Judge Duffin said that he could not locate where the petitioner had fairly presented this claim as a federal constitutional claim to the Wisconsin state courts. Id. at 11. Even ignoring this "fundamental defect," Judge Duffin found the trial court's ruling to be a reasonable exercise of discretion because "by showing past instances of [the petitioner's] violent reaction to the prospect of losing a partner, it tended to rebut [the petitioner's] defense that he accidentally shot Dina." Id. This court finds no clear error with Judge Duffin's decision and will adopt his reasoning.

2. Expert Testimony

Judge Duffin next observed that the petition argued that the trial court had erred by allowing expert testimony in violation of the petitioner's due process rights. Id. at 12. Judge Duffin observed that "[t]he trial court permitted the state to introduce the opinion of an expert who testified that women who leave domestic abusers are at a much higher risk of being killed or the victim of the most severe kinds of violence." Id. at 12 (citing Dkt. No. 1-2 at 41).

After examining the substance of the expert's testimony, Judge Duffin concluded that the petitioner had not "fairly present[ed] this claim in terms of an alleged denial of a federal constitutional right" in the state courts. Id. at 14. He also found the trial court's decision to allow the testimony a reasonable exercise of discretion that did not violate due process. Id. This court finds no clear error with Judge Duffin's decision and will adopt his reasoning.

3. Ineffective Assistance of Trial Counsel—Plea Offer

The next ground of the petition alleged "that [the petitioner's] attorney did not tell him that the state prosecutor offered to reduce the charge to first-degree reckless homicide in exchange for [the petitioner's] guilty plea." Id. at 16. Judge Duffin observed that the Wisconsin Court of Appeals had denied the claim in part because "the lead prosecutor confirmed in an affidavit to the circuit court that no offer was ever contemplated, let alone communicated to defense counsel." Id. (quoting Dkt. No. 1-2 at 28-29). He concluded that the petitioner had not proffered any evidence—aside from his own assertions—to support his claim that the prosecutor made such an offer. Id. For those reasons, Judge Duffin recommended that this court deny this ground for relief. This court finds no clear error with Judge Duffin's decision and will adopt his reasoning.

4. Ineffective Assistance of Trial Counsel—Gunshot Residue Test

The petition also argued that the petitioner's trial counsel was ineffective for failing to investigate the results of a gunshot residue test performed by police. Id. at 16. Judge Duffin agreed with the Wisconsin Court of Appeals that the results of the testing would have been immaterial, reasoning that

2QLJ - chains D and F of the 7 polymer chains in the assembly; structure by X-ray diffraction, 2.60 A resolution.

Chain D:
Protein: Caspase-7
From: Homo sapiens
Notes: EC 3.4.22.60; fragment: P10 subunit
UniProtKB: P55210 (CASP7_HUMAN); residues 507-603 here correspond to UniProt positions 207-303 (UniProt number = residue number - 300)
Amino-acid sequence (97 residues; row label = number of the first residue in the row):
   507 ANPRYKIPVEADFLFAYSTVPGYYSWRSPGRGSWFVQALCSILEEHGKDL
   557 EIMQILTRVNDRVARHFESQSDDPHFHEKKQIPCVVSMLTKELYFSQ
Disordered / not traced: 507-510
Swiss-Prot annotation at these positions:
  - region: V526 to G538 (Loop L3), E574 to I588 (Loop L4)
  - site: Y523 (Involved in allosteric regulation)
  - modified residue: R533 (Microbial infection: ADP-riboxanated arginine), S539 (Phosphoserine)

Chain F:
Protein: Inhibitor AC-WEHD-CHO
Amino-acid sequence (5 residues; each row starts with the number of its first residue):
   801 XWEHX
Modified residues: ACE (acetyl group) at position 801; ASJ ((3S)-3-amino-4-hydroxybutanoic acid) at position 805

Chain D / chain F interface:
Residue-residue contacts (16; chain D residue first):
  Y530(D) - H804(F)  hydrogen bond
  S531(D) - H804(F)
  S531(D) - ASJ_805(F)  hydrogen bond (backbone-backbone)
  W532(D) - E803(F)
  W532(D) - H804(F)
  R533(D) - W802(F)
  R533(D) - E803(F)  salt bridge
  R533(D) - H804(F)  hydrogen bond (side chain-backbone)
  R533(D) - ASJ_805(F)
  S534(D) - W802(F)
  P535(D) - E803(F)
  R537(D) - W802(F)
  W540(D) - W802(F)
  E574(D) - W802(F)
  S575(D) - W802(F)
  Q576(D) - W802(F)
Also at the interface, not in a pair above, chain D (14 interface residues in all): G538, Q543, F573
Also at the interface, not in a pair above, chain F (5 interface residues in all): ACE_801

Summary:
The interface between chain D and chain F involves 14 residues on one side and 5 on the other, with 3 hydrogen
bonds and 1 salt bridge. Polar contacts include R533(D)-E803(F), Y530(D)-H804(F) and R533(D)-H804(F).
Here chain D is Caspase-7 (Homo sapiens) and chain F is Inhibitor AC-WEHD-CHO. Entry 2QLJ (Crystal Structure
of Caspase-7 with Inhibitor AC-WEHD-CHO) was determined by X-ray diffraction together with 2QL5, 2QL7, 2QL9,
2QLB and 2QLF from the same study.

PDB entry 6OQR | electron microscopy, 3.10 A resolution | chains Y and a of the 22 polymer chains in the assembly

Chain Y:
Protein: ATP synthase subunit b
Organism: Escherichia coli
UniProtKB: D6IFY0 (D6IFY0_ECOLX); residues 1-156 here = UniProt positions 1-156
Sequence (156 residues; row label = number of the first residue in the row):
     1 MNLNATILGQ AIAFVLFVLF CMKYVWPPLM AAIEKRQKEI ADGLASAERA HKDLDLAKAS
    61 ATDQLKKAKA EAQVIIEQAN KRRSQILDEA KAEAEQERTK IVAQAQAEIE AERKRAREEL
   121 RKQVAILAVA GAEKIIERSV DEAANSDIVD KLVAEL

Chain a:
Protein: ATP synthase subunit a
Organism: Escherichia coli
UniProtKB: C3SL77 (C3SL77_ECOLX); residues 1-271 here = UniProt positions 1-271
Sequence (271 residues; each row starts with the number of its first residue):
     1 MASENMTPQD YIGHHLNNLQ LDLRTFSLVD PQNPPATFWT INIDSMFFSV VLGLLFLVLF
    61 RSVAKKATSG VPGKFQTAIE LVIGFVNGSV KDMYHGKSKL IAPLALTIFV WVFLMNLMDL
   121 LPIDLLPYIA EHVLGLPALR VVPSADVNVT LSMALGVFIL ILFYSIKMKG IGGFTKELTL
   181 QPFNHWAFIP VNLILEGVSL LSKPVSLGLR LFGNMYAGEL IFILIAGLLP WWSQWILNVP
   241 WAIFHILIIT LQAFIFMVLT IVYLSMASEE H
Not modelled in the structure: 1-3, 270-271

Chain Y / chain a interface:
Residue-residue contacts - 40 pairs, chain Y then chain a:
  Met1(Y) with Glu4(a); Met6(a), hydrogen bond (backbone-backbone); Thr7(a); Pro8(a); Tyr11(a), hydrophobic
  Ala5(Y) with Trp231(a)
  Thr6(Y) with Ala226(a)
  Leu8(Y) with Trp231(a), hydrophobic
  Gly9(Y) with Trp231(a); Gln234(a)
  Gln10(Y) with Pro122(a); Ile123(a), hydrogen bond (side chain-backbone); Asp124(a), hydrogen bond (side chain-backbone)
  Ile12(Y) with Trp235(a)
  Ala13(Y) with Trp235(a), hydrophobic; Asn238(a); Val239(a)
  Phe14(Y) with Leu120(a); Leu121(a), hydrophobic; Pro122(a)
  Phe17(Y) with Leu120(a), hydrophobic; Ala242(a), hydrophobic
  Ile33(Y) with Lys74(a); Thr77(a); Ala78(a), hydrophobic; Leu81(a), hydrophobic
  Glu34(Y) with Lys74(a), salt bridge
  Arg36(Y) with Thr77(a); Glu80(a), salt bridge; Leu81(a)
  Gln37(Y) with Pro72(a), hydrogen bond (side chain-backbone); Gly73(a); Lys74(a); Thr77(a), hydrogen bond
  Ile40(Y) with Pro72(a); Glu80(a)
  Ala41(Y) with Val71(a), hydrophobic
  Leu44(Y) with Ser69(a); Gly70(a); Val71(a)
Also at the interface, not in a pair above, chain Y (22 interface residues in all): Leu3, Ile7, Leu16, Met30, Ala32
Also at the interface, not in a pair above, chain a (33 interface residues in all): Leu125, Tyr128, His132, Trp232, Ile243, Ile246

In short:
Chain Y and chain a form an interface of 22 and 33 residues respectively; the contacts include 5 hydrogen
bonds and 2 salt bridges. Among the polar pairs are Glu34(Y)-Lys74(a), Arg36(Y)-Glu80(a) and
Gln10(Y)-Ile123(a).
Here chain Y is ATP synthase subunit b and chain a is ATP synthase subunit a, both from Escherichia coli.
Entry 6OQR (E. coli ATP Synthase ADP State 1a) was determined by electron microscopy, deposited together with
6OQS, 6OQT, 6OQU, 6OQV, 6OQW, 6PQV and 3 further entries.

even if the swabs taken from Dina's hands had been tested for gunshot residue, the test results would not have been material to [the petitioner's] defense. It was undisputed that Dina was shot in the chest at close range. If it were possible to reliably conclude that gunshot residue was on Dina's hands, [the petitioner] has failed to demonstrate that this would suggest that she had been reaching for the gun when it fired, as opposed to, for example, raising her hands in a defensive reaction to a gun being pointed at her or simply being in proximity to a gunshot.
Id. at 17-18. He recommended denying this ground for relief. This court finds no clear error with Judge Duffin's decision and will adopt his reasoning.

5. Ineffective Assistance of Trial Counsel—Toxicology Report

The petition contended that the petitioner's trial counsel was ineffective for failing to request an evidentiary hearing on the admissibility of the victim's toxicology results. Id. at 18. Judge Duffin found no error in trial counsel's failure to investigate the toxicology results because "any presence of controlled substances in [the victim's] blood following her death [was] irrelevant to [the petitioner's] defense at trial." Id. This court finds no clear error with Judge Duffin's decision and will adopt his reasoning.

6. Ineffective Assistance of Trial Counsel—Conflict of Interest

The petitioner asserted that his trial counsel should have requested an evidentiary hearing to investigate a conflict of interest between the petitioner's former attorneys and the special prosecutor in the case, David Wambach. Id. at 19. Judge Duffin recounted that the petitioner's original two attorneys, Kent Hoffman and DeShea Morrow, had withdrawn as counsel and accepted positions with the Marinette County District Attorney's office. Id. Judge Duffin emphasized the fact that a special prosecutor—not the local district attorney who hired Hoffman and Morrow—had tried the case. Id. The special prosecutor also had submitted an affidavit to the Wisconsin Court of Appeals certifying that he had not received any information through any of the petitioner's former attorneys. Id. Judge Duffin found that the petitioner "had failed to demonstrate that any conflict of interest existed between the two attorneys who prosecuted him and those who defended him." Id. at 19. This court finds no clear error with Judge Duffin's decision and will adopt his reasoning.